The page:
While the term sounds quite formal, with respect to e-discovery, in practice, “Information Governance” really means getting your electronic house in order so that you can mitigate risks and expenses should e-discovery become an issue in the future. “Getting your electronic house in order” covers the entire data lifecycle, from the initial creation of electronically stored information (“ESI”) through its final disposition, and potentially involves an organization’s entire suite of technology and related processes, policies and strategies. Indeed, IG becomes the foundation and framework of an organization’s management of its information assets and, importantly, the degree to which e-discovery processes are streamlined and cost-efficient is dependent upon having effective IG policies and procedures in place.
It takes a minute to come to terms with the definitions of "structured" and "unstructured" data. It seems logical to associate “formatting,” such as the formatting that comes with word documents (indentation, headers and footers, paragraphs, etc.) with “structure,” but the terms are used very differently when it comes to describing data. This blog will explore structured data, particularly as it pertains to the preservation, collection, processing, review and production of such data, using the Slack instant communication tool as an example.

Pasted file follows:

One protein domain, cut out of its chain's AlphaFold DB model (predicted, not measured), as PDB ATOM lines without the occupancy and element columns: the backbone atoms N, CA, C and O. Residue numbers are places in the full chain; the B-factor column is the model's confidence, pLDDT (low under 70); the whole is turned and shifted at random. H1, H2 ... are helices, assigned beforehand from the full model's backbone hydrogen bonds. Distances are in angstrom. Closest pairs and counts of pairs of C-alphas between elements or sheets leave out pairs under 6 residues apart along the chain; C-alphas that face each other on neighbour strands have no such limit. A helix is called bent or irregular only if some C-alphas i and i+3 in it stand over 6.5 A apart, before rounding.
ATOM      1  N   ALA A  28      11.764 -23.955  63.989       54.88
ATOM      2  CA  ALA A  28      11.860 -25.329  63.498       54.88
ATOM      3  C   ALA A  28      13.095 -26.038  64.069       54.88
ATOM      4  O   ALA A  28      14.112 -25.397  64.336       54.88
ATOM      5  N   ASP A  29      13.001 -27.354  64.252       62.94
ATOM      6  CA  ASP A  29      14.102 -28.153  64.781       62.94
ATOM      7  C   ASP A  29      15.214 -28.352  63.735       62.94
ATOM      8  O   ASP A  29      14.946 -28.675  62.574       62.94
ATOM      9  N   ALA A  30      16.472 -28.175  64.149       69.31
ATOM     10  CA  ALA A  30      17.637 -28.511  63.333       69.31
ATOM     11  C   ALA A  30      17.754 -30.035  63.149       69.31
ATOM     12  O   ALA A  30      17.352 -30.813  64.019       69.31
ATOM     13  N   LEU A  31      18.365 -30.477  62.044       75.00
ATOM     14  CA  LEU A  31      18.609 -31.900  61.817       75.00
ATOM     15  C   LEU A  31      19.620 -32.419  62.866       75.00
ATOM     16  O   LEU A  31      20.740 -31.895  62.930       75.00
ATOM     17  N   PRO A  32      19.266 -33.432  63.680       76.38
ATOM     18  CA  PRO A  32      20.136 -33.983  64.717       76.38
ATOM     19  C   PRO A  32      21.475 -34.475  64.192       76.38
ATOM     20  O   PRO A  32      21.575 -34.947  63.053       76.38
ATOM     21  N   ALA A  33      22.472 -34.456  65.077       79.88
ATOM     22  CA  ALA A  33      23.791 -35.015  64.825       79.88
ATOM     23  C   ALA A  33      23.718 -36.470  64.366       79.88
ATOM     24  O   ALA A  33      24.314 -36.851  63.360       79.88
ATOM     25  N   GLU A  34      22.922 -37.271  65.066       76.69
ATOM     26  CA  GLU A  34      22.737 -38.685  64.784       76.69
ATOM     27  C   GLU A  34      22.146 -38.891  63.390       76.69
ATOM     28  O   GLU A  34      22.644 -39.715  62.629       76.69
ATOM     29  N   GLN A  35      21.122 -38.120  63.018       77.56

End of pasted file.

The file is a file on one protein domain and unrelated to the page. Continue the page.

There is often a lot of discussion around the processing and review of documents in a litigation, most likely because these phases end up costing the most money and taking the most time. What is often overlooked, however, is the collection process and how that phase sets the tone for the rest of discovery, including overall case strategy, knowledge gathering and cost thresholds for the case. In this blog, I lay out some best practices that can be followed to collect data in a sound manner while keeping costs reasonable and gathering all relevant information.
This is Part Three of a continuing series on ESI basics. In this series, we cover some of the terms used most often on the tech-side of e-discovery. In Part One, we provided an overview of PSTs. You can find that article here. In Part Two, we provided a primer on data processing. You can find that article here. Whether this is an introduction to you or a refresher, and whether you are an attorney, member of an in-house team or data analyst, this information may come in handy in your practice.
Given that data processing is a technical activity, how involved should legal teams be in this phase of discovery? In my opinion, case teams do not need to be experts about document processing tool mechanics (that’s what WE are for!). However, in my experience, legal teams that spend the effort to develop four specific skills end up with robust document databases, efficient reviewers and happy clients.